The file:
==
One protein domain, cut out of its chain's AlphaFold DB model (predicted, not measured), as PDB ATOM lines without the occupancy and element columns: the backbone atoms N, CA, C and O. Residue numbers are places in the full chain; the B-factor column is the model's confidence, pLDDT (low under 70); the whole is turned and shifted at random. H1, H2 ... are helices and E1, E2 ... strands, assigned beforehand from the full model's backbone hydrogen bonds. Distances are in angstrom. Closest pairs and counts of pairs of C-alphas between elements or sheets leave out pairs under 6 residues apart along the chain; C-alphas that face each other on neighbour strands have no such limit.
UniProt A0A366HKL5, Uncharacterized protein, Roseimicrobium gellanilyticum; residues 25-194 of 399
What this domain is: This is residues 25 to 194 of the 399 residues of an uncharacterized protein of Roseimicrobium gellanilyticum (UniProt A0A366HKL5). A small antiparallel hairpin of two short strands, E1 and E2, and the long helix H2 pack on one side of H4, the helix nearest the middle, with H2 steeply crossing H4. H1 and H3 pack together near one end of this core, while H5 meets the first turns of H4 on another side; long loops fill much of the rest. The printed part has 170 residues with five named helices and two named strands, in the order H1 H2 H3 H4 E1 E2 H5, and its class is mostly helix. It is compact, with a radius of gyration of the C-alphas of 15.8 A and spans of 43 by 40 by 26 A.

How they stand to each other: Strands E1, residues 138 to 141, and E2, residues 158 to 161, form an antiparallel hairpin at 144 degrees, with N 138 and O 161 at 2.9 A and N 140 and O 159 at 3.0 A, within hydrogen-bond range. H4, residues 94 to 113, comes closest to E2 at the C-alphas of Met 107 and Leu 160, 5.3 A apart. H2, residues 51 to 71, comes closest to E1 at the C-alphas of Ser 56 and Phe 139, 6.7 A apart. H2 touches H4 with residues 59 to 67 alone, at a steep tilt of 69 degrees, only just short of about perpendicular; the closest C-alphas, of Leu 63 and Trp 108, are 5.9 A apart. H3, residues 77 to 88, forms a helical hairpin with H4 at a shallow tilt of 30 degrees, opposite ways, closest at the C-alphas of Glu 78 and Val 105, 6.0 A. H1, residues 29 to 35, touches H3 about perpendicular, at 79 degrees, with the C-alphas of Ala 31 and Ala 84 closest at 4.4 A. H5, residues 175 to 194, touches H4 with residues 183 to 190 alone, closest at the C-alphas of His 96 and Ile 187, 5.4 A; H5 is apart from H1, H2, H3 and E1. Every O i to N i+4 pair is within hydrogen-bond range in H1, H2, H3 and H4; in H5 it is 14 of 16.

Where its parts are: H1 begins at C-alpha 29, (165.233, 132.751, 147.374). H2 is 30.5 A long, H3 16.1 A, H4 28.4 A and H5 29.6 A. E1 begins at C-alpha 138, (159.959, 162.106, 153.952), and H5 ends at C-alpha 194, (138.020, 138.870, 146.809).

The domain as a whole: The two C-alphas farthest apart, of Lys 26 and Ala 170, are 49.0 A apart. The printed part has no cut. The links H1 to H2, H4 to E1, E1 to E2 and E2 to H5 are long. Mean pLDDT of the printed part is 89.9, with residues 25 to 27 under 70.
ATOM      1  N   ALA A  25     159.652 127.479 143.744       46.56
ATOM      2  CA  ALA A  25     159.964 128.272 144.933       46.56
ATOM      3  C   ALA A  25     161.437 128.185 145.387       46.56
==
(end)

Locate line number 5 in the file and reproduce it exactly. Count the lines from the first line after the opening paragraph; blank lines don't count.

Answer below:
The domain as a whole: The two C-alphas farthest apart, of Lys 26 and Ala 170, are 49.0 A apart. The printed part has no cut. The links H1 to H2, H4 to E1, E1 to E2 and E2 to H5 are long. Mean pLDDT of the printed part is 89.9, with residues 25 to 27 under 70.